How to Adjust After Moving to a New City

Two years ago, I made the biggest change of my life and moved from my hometown of Buffalo, NY to Washington, DC. I never pictured myself living in a big city, much less living so far away from home.

So why did I move? The answer is a tale as old as time: a boy.

I know, I know. We’re not supposed to make big life-changing decisions based on significant others, but our situation was a little unique, and that boy did end up becoming my husband. Sometimes we have to make big life-changing decisions based on significant others to be happy.

To say that adjusting to my big move was hard would be an understatement. I am such a homebody and being far away from my family was heartbreaking and still is. I get homesick, but I have found ways to deal with it.

I think for some people, moving to a new city is no problem. But others, like me, take a lot of time to adjust. Here’s what I’ve learned from my experience of moving to a big city:

1. It’s okay to be overwhelmed.

Moving to a new city means getting used to a new way of life. Especially if you’re coming from a small town to a big city, you’re going to have some big changes. Life in a city is much different than a small town.

When I moved, I was not only living in a new place, but I also started a new job. Then, on top of that, I got engaged shortly after. All of these were huge life changes and added a ton of stress to my life. All at once, it was a lot to handle.

Change is always going to be stressful. You need to just accept that you will be overwhelmed and take each day as it comes. Try not to stress too much and cut yourself some slack as you adjust to your new life.

2. Get involved

When you’re starting over in a new place, you’re building up your network from scratch. Especially if you don’t know anyone in your new city, it’s important to get out and meet people as soon as possible. Having a good group of friends will improve your quality of life and make it easier to adjust.

I was lucky enough to make friends with some of the people I worked with. I also had a few friends from high school who lived in the area, and I had my husband of course. Having people you can count on and who support you definitely helps make being away from home a bit easier.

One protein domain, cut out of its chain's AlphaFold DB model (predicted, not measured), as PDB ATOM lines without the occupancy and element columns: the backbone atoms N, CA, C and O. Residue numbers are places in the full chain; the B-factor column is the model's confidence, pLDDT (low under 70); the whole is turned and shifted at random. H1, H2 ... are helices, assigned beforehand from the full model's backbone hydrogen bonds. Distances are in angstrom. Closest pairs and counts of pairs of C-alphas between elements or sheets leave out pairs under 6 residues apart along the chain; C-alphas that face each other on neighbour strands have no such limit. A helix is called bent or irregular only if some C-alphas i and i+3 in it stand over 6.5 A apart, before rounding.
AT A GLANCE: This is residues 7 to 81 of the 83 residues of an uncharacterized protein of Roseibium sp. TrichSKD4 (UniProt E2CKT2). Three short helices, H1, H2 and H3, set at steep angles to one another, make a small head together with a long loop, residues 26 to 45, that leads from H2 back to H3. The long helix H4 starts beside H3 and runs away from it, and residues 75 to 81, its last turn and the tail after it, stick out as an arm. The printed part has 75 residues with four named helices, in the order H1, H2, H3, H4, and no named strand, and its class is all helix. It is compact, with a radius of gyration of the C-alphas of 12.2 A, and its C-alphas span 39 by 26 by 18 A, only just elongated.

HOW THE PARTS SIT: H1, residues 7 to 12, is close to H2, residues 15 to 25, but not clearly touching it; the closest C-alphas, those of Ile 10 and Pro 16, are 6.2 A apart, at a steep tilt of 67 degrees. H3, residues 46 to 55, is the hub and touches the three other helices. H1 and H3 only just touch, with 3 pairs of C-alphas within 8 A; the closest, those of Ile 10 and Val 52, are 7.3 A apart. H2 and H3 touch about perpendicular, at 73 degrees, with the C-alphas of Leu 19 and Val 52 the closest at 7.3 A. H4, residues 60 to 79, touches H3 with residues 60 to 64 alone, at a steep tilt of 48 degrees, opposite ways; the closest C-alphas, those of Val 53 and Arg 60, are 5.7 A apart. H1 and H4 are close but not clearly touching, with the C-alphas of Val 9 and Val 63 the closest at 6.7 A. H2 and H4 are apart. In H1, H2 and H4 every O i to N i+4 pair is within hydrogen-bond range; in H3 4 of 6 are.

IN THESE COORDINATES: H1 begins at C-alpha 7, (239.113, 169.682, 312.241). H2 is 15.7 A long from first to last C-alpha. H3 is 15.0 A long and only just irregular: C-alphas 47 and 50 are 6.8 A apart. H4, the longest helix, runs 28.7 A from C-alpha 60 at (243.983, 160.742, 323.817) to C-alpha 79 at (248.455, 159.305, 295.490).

3. Explore

No matter where you’re living, there are always new areas to explore, new things to do and new places to see. Try being a tourist in your own city and check out the major sights. What makes your city unique? Get a real feel for the place you’re living. It’ll make you more comfortable with the area and the more you know about it, the more it will feel like home.

Living in Washington, DC, there is always something going on, and seeing the monuments on the National Mall never really gets old. My husband and I have a running list of restaurants, activities and places we want to see and do. No matter how many we cross off, there’s always another to add on.

4. Homesickness is normal

There are days where I feel completely fine – at peace with where I am and happy in my new life. Other days, it hits me like a truck at full-speed: homesickness. Sometimes, it can be completely overwhelming and take the breath right out of me.

I miss home, I miss my family and sometimes I miss my old life. I have to remind myself that this is completely normal. I am not wired for change. And even though it’s been over two years, I am still adjusting. Getting used to a new way of life takes time and I think a part of me will always be homesick – and that’s okay.

5. You can always go home

When you’re missing home, sometimes the best thing you can do is to pop on home and get a visit in. I’m lucky enough that my hometown is just a short 1-hour flight or 7-hour drive away. If you’re farther than that, it may be more difficult, but a visit can sometimes do wonders to lift your mood.

And if you ultimately decide that your new city isn’t the right place, home will always be waiting for you. Just like Dorothy says, “There’s no place like home.”

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